“He won’t want to run into Charlie either,” Floyd said.
“Absolutely not!” Willy agreed.
“No–sirreebob,” Floyd shook his head emphatically.
“No way, Jose!” Willy said.
“Under no circumstances!”
“He’d be real sorry.”
“Might as well just throw himself off a cliff!”
“Sooner he should cover himself with honey and sit naked on an ant hill!”
“Better he should shoot himself at sunrise every day for a week!”
“Or boil himself in oil!”
The two crows looked back at Minnie. “Nope, that’d be something he wouldn’t want to do. Run into Charlie!”
–Excerpt from Corvus Rising
Floyd and Willy were born in the projection booth of the drive-in theater and spent their formative weeks watching movies. Armed with a dramatic flair and a taste for worldy cuisine, the brothers take off for the highly urbanized neighborhoods surrounding Downtown and the University.
But it was Heckle and Jeckle, beloved cartoons of my childhood, who inspired my characters, Floyd and Willy. Even my brother thought so.
Floyd and Willy are their own crows, however. Taking after no one but themselves, their adventures comprise visiting trash cans behind the exotic and mundane restaurants near the university campus, and watching game shows and movies from the windowsills of student apartments. That, and spying for Charlie, the blue-eyed patriarch of a great (as in famous and huge) crow family.
Still, it is only right that I give credit where credit was due, to Paul Terry, the cartoonist behind Heckle and Jeckle. Carried away on a wave of nostalgia and the endless tides teeming with Heckle and Jeckle links on the internet to every possible subject that has ever existed in thought, word, deed, or image, video.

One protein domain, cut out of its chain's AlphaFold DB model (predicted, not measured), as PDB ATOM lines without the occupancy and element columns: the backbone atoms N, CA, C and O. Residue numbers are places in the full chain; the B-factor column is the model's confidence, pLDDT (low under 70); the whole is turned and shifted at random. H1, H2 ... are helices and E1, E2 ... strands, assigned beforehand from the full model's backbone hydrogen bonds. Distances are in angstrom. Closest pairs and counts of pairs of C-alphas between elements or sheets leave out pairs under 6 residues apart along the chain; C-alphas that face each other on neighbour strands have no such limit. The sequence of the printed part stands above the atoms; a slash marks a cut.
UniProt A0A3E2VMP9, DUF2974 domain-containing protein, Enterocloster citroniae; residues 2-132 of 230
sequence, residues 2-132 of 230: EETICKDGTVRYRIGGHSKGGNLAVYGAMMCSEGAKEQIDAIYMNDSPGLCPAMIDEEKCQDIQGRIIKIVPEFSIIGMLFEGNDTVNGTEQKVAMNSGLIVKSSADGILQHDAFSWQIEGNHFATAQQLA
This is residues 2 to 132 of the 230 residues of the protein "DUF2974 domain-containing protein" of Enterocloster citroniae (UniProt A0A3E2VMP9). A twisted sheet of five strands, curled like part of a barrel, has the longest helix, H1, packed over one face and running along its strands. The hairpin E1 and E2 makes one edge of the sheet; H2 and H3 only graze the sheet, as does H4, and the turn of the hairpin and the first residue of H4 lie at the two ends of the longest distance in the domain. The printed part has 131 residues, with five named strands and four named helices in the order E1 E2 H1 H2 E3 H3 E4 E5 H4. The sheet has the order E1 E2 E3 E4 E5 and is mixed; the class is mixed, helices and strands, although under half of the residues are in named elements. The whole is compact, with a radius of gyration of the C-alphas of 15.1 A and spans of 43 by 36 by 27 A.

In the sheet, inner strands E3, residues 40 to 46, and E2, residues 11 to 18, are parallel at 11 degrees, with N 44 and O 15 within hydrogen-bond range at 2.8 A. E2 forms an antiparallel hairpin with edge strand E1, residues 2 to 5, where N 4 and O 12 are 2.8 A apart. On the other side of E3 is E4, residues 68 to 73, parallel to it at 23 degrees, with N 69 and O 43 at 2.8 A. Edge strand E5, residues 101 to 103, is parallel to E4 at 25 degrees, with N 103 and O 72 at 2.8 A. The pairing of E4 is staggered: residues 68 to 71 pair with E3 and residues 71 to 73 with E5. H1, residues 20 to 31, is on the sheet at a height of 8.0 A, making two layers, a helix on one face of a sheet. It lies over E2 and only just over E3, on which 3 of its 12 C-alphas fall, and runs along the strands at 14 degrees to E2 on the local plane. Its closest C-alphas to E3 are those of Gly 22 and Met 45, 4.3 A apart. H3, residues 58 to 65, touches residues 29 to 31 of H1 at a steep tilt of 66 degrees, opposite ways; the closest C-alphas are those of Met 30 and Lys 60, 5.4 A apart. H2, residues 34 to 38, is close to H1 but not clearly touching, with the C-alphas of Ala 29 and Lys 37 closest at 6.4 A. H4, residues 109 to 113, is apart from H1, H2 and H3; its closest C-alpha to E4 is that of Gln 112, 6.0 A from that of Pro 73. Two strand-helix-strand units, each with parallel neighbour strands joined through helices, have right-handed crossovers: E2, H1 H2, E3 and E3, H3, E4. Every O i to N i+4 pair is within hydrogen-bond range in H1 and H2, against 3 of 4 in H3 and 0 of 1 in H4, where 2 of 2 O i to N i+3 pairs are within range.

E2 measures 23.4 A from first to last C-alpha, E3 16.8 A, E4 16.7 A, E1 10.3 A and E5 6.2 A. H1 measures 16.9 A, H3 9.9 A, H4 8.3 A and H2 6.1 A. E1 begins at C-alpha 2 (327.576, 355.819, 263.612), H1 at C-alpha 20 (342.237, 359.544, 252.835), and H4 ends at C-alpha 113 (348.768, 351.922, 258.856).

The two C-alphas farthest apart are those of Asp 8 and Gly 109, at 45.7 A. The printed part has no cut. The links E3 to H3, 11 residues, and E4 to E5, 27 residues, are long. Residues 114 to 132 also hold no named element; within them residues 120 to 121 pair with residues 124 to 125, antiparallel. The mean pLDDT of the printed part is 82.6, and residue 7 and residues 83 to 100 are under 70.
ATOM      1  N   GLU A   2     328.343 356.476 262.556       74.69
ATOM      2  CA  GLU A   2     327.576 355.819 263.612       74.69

Heckle and Jeckle’s wear white vests. Crow’s feathers are all black. Heckle and Jeckle’s beaks are yellow. Crow beaks are black. Is this some form of artistic license, giving crows white vests and yellow beaks? I frowned, pursed my lips and re-googled.
Heckle and Jeckle are postwar animated cartoon characters created by Paul Terry, originally produced at his own Terrytoons animation studio and released through 20th Century Fox. The characters are a pair of identical anthropomorphic magpies …
–Excerpt from Wikipedia
Whoa, wait … MAGPIES ? They don’t look exactly like the magpies mawing down on the Nanking cherries outside my window. They have the white vests all right, though their beaks are black. Unlike the yellow of Heckle and Jeckle.
As it turns out, there are several kinds of magpies. Black-billed, mostly. And like crows, very intelligent. Magpies, for example, passed the ‘Mirror test’ (recognizing themselves in mirror) before their cousins, crows and ravens did. Click here for more…
All of which is beside the point of Heckle and Jeckle having yellow beaks. It matters somehow, even though they are cartoons, that these two have some connection to reality.
The Yellow-billed Magpie
Heckle and Jeckle are Yellow-billed Magpies (Pica nuttalli)!
“Found only in the Central Valley of California….” That’s what the Wikipedia article says.
That explains a lot. Irresistibly close to Hollywood, the two magpies (will I ever get used to it?) Heckle and Jeckle winged it to fame and fortune.
I’ve since watched many H & J cartoons on YouTube, remembering some of them. It’s been many decades. Every one of them opens with: “Heckle and Jeckle, the talking magpies in….”
But I couldn’t read then, back in the day. How was I supposed to know?
I can’t believe I am alone in this. But not many people are copping to the same childhood belief, that Heckle and Jeckle are crows. It’s not as bad as finding out about Santa Claus, or the Tooth-fairy. But still…
I know there are others. You know who you are. Believing in crows all these years. This one’s for you: